Tesla’s charging advantage

I travel most months to the Norfolk coast where our cottage does not have off-street parking and I cannot therefore charge my car overnight. As it’s about 150 miles away I need to charge while I’m there in order to have enough charge to get about and then get home again.

North Norfolk is practically a desert when it comes to rapid chargers but an enterprising local business did install one on their forecourt in a town about 15 miles from our cottage and this is where I’ve been charging up to now. (This was the catalyst which allowed me to buy my Tesla in the first place.)

Polar charger at Kellys Motor Services in North Walsham

On my most recent visit I noticed that the Morrisons in Cromer, the local town, has also installed one which is quite a bit more convenient.

Genie-Point chargers now at Morrisons stores

In theory both these chargers offer the same thing. They have three types of connection – AC type 2, Chademo and CCS. The fastest are the last two, both DC connections, and they are supposed to provide up to 50 KW of electricity.

Tesla Chademo adapter on the right and a CCS adapter on the left

In practice, though, not all chargers are created equal. In my my limited experience so far with these two, the Polar charger has provided the best speed using both my Chademo and CCS adapters – about 45 KW on a sustained basis. The Genie-Point charger would only charge on Chademo and gave me 30 KW.

There are differences in how the services work, too. Polar have a free smart card which allows touch access to the charger (you are billed monthly – £7 for the service charge and then electricity which is about as cheap as home). Genie-Point have a web app which you have to have an account which you have to put £10 into, and then it’s pay as you go from there. If you are in an area with poor mobile signal you could be in trouble as the app is the only way I could see of starting a charge, whereas Polar does everything through the RFID card.

So on paper the Polar charger wins, but there is another variable – location. The Polar charger is much further away and is on an out-of-the-way industrial estate which is 15 minutes walk from the nearest coffee shops in town. The Genie-Point charger is in Morrisons’ car park, near their facilities and also five minutes walk from the town centre. If you are charging for 40 minutes which is pretty typical on a rapid charger for a 100 KW Tesla then things like that matter.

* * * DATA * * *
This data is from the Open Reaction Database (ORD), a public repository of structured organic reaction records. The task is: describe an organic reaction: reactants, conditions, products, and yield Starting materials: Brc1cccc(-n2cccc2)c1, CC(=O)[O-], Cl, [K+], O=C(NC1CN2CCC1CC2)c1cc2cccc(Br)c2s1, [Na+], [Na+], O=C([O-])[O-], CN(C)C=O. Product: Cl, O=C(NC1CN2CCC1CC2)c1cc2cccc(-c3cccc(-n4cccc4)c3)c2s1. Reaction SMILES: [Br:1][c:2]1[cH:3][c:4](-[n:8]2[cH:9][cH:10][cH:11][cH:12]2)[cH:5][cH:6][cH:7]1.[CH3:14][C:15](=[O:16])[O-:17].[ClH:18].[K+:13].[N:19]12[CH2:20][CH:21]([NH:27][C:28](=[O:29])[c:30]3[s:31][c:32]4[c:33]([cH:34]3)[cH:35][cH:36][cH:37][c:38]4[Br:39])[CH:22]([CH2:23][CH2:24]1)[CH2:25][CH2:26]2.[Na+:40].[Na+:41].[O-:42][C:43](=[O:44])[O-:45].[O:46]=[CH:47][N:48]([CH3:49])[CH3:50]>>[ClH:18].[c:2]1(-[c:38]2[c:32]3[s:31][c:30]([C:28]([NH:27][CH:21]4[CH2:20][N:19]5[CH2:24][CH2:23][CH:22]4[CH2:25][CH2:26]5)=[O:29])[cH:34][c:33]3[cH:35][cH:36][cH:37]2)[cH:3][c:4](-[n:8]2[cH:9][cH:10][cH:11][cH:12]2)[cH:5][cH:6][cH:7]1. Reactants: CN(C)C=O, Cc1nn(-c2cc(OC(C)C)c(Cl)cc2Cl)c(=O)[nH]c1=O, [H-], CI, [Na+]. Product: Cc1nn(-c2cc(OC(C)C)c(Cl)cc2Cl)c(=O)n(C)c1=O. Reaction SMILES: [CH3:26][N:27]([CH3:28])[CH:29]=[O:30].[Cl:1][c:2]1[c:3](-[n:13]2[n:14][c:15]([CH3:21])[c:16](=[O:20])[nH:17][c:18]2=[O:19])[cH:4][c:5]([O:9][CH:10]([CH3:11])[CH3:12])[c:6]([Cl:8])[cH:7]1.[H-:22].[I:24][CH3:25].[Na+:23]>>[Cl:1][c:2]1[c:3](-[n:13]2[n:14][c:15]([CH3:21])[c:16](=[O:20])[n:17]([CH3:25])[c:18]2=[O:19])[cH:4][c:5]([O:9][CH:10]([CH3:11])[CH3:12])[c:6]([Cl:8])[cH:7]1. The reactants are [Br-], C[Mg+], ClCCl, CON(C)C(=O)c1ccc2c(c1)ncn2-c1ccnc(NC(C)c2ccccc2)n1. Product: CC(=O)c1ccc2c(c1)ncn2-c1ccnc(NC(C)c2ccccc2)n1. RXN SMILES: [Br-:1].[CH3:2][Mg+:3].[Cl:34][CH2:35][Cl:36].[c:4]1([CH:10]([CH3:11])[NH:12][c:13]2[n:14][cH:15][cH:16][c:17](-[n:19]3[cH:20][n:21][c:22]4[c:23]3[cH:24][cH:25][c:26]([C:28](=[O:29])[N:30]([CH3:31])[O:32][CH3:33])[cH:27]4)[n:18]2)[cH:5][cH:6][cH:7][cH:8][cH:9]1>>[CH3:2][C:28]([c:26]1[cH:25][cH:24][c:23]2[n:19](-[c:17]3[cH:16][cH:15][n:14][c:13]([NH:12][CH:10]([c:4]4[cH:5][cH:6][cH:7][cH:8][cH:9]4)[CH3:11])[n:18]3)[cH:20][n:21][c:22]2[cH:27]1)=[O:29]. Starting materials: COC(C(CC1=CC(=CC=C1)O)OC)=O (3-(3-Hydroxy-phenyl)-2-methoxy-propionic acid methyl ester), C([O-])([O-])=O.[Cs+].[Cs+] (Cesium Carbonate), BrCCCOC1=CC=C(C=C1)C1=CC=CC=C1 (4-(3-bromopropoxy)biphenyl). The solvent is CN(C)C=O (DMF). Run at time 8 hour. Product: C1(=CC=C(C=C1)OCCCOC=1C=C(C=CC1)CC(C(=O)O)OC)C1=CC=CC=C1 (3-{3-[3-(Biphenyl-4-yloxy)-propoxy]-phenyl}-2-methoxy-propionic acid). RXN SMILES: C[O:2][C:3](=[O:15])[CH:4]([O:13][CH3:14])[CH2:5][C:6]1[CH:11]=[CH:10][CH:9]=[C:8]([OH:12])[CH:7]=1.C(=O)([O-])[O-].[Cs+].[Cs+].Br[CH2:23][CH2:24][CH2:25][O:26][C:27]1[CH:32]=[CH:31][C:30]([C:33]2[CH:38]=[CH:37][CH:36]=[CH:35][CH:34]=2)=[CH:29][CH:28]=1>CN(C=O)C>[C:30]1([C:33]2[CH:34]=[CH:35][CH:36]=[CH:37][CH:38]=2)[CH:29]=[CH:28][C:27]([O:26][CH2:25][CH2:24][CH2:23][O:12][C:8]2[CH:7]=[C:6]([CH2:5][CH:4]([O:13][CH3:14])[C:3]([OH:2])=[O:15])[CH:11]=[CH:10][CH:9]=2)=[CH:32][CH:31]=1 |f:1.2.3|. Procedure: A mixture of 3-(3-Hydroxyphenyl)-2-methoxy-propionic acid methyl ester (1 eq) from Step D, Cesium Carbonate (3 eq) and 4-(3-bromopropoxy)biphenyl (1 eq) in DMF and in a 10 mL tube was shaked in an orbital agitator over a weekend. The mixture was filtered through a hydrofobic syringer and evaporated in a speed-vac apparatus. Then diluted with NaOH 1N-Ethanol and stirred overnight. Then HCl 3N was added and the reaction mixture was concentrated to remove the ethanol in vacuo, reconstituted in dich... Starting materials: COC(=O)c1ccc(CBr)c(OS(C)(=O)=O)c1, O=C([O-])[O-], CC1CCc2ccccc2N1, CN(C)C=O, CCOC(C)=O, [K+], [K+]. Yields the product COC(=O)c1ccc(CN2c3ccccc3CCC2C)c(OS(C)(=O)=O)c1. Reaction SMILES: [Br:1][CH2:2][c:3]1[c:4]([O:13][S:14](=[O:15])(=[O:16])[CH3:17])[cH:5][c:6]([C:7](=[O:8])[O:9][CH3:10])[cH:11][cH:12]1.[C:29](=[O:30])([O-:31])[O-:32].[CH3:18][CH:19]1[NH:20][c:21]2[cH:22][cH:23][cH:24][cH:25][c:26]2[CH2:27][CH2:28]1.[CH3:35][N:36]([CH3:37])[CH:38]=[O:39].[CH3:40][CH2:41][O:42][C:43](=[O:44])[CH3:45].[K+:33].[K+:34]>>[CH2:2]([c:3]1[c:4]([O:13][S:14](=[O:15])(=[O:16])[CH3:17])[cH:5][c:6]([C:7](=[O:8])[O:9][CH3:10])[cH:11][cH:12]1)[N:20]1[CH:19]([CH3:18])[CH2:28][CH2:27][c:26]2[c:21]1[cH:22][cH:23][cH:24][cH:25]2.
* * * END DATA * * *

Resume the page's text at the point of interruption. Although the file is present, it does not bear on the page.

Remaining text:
Which brings me to the alternative. On my way back to London I have the option to use the Supercharger at Elevdon which is just off the A11.

The eight stall, 150 KW Elvedon supercharger

The eight stalls are never all occupied in my experience and I can get between 80 KW and 140 KW depending on the state of charge of my battery (the lower the better). The supercharger is right next door to a pub and restaurant. This is one of over 70 superchargers in the UK – by far the largest network of fast chargers in the country. To use them I just plug in and off it goes. I get charged automatically on my registered credit card and the Tesla app tells me when I’ve charged enough to get home.

The best option for me then at the moment is to charge in Cromer just enough to get to Thetford and then use the superior Tesla chargers and nearby facilities.

The contrast between my charging experiences in Norfolk demonstrates quite graphically how much of a lead Tesla has in the electric car market, and what a real challenge the other car companies who are launching dozens of new EVs in the next couple of years have to meet. Tesla’s charging solution is slick and intergrated; the patchwork of rapid chargers, all with different models and sign-up requirements are poor competition currently.

And Tesla is not standing still with more chargers planned for 2020, though not sadly for North Norfolk yet. I can but hope…

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